Bulgaria to put more barbed wire along Turkish border, says PM
SOFIA / IDOMENI
AFP photoBulgaria will increase the line of barbed wire along its border with Turkey, which it set up to stop the flow of migrants entering the country, from 30 to 146 kilometers in two months’ time, the country’s prime minister has said.
The 30-kilometer-long barbed wire fence along Bulgaria’s border with Turkey is not enough to stop migrants from crossing into Bulgaria and will thus be extended to 146 kilometers within the forthcoming two months, Bulgarian Prime Minister Boyko Borissov was quoted by Bulgarian News Agency BTA as saying.
Borissov’s comments came as he was inspecting the border line in a chopper along with the Bulgarian interior and defense ministers, according to Doğan News Agency.
Turkey has around 270 kilometers of border with Bulgaria.
Meanwhile, Greek police started moving migrants and refugees out of a sprawling tent camp on the sealed northern border with Macedonia on May 24, where thousands have been stranded for months trying to get into Western Europe.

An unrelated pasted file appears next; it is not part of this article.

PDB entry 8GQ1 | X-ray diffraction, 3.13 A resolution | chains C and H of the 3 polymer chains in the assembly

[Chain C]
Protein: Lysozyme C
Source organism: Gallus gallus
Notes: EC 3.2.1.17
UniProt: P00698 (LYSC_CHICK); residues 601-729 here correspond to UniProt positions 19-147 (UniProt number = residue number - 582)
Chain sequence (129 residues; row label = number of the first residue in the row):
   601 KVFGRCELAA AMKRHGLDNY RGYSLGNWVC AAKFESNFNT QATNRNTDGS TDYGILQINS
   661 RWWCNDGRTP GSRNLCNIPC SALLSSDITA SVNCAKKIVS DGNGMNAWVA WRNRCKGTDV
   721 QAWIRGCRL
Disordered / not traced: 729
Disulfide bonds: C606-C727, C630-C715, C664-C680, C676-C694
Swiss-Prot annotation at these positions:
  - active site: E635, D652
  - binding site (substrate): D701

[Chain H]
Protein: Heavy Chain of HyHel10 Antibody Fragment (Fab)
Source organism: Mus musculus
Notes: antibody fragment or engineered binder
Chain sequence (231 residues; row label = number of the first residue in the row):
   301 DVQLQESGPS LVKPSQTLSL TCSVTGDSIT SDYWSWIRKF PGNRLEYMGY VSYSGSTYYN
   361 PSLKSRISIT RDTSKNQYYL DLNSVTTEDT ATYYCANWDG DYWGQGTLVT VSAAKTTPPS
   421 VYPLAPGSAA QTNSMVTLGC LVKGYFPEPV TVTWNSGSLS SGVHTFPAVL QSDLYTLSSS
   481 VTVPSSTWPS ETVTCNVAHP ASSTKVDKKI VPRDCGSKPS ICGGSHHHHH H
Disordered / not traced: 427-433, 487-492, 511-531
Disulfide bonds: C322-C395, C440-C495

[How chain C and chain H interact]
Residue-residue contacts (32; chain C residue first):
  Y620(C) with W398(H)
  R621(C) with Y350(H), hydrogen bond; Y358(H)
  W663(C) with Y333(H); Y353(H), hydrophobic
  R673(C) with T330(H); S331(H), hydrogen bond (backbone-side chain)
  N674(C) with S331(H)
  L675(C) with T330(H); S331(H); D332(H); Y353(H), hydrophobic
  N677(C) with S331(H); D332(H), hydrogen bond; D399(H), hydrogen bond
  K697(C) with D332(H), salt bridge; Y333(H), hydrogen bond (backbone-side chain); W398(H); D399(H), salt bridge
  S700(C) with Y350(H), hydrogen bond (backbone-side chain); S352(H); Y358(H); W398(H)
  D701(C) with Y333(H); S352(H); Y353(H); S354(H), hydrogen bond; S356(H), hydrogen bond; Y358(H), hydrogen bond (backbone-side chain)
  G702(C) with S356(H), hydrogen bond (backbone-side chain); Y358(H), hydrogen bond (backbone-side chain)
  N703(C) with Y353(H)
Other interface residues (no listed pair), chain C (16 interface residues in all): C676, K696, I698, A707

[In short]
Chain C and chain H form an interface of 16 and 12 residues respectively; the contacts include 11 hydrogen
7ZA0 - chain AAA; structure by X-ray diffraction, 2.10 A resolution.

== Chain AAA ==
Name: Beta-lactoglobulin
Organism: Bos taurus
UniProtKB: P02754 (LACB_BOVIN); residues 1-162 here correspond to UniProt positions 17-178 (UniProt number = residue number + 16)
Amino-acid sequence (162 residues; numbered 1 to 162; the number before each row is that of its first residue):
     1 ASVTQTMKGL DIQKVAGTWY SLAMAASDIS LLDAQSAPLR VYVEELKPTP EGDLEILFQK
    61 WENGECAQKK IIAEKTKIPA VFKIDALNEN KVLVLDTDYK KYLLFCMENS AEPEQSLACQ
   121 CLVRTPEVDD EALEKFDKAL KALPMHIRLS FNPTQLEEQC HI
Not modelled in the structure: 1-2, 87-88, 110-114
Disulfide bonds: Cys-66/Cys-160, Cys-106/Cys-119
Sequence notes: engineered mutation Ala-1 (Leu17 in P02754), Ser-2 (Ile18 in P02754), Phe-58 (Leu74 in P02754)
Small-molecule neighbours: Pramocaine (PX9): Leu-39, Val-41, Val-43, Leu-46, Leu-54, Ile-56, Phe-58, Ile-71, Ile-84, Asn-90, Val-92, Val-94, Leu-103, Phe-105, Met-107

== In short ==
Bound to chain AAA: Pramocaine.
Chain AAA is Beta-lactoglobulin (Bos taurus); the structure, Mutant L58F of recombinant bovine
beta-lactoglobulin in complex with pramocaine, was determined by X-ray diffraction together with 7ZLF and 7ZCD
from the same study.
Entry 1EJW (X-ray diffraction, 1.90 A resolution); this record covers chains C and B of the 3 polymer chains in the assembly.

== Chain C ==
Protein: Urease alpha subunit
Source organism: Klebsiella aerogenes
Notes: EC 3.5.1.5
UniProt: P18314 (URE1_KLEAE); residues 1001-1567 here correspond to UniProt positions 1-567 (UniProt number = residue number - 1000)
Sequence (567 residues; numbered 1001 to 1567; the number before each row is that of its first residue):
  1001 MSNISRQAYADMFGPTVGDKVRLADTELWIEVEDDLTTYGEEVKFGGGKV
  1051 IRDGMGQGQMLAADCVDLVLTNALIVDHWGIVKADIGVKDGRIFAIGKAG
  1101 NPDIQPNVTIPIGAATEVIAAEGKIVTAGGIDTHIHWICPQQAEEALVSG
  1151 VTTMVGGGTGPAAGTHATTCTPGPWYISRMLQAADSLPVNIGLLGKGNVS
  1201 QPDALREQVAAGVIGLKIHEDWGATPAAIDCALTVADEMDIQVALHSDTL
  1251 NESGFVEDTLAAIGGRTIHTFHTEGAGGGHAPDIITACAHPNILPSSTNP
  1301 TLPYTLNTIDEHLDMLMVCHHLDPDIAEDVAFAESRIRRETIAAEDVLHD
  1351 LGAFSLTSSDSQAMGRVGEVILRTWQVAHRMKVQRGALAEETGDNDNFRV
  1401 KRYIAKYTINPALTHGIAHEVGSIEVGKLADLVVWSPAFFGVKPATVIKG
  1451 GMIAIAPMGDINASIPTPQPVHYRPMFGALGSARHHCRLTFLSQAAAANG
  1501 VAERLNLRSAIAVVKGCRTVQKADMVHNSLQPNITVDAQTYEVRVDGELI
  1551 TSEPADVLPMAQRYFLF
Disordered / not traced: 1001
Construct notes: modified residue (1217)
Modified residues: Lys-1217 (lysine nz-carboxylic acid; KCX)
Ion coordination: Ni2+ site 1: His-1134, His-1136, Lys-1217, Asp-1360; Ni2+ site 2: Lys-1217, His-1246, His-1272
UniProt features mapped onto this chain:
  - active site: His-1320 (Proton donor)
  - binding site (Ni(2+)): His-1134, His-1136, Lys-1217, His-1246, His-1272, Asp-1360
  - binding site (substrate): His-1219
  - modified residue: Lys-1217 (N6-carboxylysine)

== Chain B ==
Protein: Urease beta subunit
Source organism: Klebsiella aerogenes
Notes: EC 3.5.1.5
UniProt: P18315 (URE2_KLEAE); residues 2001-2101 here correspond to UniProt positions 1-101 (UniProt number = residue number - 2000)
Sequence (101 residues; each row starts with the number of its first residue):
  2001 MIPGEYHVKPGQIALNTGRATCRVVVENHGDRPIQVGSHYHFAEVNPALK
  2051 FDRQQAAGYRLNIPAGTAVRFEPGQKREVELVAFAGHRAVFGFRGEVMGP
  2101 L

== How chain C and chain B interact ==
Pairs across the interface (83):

Reuters witnesses saw several busloads of migrants leaving the makeshift camp of Idomeni early on May 24, with about another dozen buses lined up. It appeared to be mainly families who were on the move.
Greek authorities said they planned to move individuals gradually to state-supervised facilities further south in an operation expected to last several days.
“The evacuation is progressing without any problem,” said Giorgos Kyritsis, a government spokesman for the migrant crisis.
A Reuters witness on the Macedonian side of the border said there was a heavy police presence in the area but no problems were reported as people with young children packed up huge bags with their belongings.
Media on the Greek side of the border were kept at a distance and a group of people dressed as clowns waved balloon hearts and animals as the buses drove past.
“Those who pack their belongings will leave, because we want this issue over with. Ideally by the end of the week. We haven’t put a strict deadline on it, but more or less that is what we estimate,” Kyritsis told Reuters.
At the latest tally, 8,199 people were camped at Idomeni after a cascade of border shutdowns throughout the Balkans in February barred migrants and refugees from central and northern Europe. More than 12,000 lived in the camp at one point.
The International Rescue Committee’s country director, Panos Navrozidis, said on-site pre-registration had proved a good incentive for refugees to leave Idomeni although the asylum process remained “inadequate and slow.”
Railway tracks between Greece and Macedonia have been blocked by migrants for weeks, forcing trains to switch routes through Bulgaria further to the east. Some goods wagons have been stranded on the tracks for weeks.